I just started analyzing the data for BAC from last year- and it appears we have made an impact on brown trout numbers in lower BAC. However, its too early to tell what any long-term impacts may be, particularly since we hadn't been able to fully fund the project in the past. We don't know what the future will hold, but we proposed an adaptive strategy in the fish plan, with a decision point to be made in 5 years, based on the data.

Has it been determined if the removal of 20k+ trout that took place from ’03-’06 in the vicinity of the LCR confluence has had a positive impact on native fishes? Additionally, have trout numbers in the vicinity of the LCR confluence remained suppressed as a result of this project?
There are confounding factors making it difficult to determine. There are studies ongoing by GCMRC for this question, and I don't believe anything has been published since 2011 (Coggins et al. 2011, Yard et al. 2011). If you'd like I can send you those papers. 

Do you foresee the possibility of a quality trout fishery co-existing with a self-sustaining HBC population within the Colorado River and its tributaries throughout Grand Canyon?
No. The NPS is mandated to remove non-native species, including trout, from the Park. However, we hope to maintain a quality RBT fishery outside GCNP in the Lees Ferry reach within Glen Canyon National Recreation Area (see fish plan link above). 

Do you have any advice for anglers currently seeking quality trout fishing within GCNP? Are there any particular tributaries or reaches of the Colorado River that maintain strong populations of trout? 
I've been recommending that they go to Lees Ferry, but I also ask that if they are going to BAC, that they remove and eat the trout they catch.  The reach above Lees Ferry, and Marble Canyon has a very high density of rainbow trout right now.

Monday, November 4, 2013

First Sunday of November

My park license didn't get utilized as much this year as I'd have liked. The government shutdown contributed, but more than anything, life simply got in the way.

A long weekend in the northeast corner of the park, a day on Fan Creek, and a few quick stops at favorite roadside holes on the Gallatin were about it. It seems to be this way every year, all of a sudden closing day nears and I wonder where the time went.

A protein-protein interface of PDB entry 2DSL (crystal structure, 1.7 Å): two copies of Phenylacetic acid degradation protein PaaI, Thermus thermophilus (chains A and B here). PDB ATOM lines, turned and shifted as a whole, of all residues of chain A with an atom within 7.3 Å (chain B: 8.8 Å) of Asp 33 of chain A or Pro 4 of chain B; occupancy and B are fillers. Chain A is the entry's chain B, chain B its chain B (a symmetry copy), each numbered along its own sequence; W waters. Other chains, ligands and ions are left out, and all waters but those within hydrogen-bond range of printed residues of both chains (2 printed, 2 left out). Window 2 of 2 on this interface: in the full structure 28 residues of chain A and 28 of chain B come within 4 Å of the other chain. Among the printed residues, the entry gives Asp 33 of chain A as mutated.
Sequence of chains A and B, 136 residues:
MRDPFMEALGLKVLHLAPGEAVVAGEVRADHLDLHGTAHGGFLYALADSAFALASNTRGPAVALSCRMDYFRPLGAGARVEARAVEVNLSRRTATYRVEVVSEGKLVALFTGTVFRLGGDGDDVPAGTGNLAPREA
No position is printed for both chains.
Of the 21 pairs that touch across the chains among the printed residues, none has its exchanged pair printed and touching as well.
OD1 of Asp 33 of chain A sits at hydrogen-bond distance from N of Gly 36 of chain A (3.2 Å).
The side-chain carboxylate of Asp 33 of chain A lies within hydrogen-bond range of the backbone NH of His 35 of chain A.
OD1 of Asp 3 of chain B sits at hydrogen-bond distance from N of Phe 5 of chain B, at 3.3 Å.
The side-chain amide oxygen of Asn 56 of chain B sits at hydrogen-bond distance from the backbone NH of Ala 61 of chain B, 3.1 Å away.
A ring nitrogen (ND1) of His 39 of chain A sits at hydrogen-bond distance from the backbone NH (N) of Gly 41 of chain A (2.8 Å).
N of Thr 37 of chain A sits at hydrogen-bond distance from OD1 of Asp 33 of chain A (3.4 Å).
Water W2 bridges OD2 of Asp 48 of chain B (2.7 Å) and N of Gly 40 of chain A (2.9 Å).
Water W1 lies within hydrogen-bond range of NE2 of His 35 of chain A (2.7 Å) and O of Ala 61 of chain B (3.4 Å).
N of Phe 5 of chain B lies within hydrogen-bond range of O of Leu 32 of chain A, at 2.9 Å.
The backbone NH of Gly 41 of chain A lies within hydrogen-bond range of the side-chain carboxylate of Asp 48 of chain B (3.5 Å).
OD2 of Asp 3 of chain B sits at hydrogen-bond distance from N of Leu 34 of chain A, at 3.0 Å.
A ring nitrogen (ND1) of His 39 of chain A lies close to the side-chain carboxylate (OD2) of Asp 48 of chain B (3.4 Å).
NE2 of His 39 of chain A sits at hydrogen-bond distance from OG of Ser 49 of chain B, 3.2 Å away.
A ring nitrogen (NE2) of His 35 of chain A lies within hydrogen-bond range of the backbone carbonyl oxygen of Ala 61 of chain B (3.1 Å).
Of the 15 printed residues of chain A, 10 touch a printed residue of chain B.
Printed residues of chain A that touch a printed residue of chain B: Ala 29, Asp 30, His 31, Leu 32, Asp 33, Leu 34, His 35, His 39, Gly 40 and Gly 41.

And so on the first Sunday of November I arose to a cold dawn, leaving a warm bed and the beautiful woman sleeping within it. It was closing day in Yellowstone, one last chance. It's a long off season.

The last one of the 2013 season.
A nice Madison buck.
Brews and views above the Gibbon.

Wednesday, October 30, 2013

The Shortest Season

Shouldering our packs for the long hike back to the trailhead, I took one last look at the high country above our spike camp in the Lee Metcalf. I wanted nothing more than to stay in the wilderness for another couple of days, roaming the grassy southern slopes and timbered draws in search of a mature bull elk.

Hoping to glass up another opening day bull.

Expectations pulled us back down the mountain. Loved ones were waiting at home and emails demanded a response Monday morning.

Just five weekends remain. Ten days afield, maybe eleven or twelve if you're lucky - a strategically planned sick day here, a post-Thanksgiving Day hall pass there. It's a short season, make the most of it.

Tuesday, September 24, 2013

Fall Begins

According to my calendar, Sunday marked the autumnal equinox. Here in southwest Montana, it feels like fall. There is frost on the pumpkin, and snow in the short-term forecast.

In a lonesome place somewhere between a waning Harvest Moon lingering to the west, and a brilliant sunrise to the east, I found myself knee deep in a Montana trout stream on this first day of fall. It was a spectacular day. The first snow of the year capped the high peaks, sandhill cranes flocked in the fields, and bull elk bugled in the distant timber. In the midst of it all, my friends and I experienced classic fall fishing for beautiful brown trout.

Here's to hoping that it will be the first of many such days over the coming months.

First fish on my new Hardy setup. Solid! Photo by Ben Pierce.

 This big fella clobbered a streamer swung beneath a grassy cut bank.

Christine with the one that didn't get away.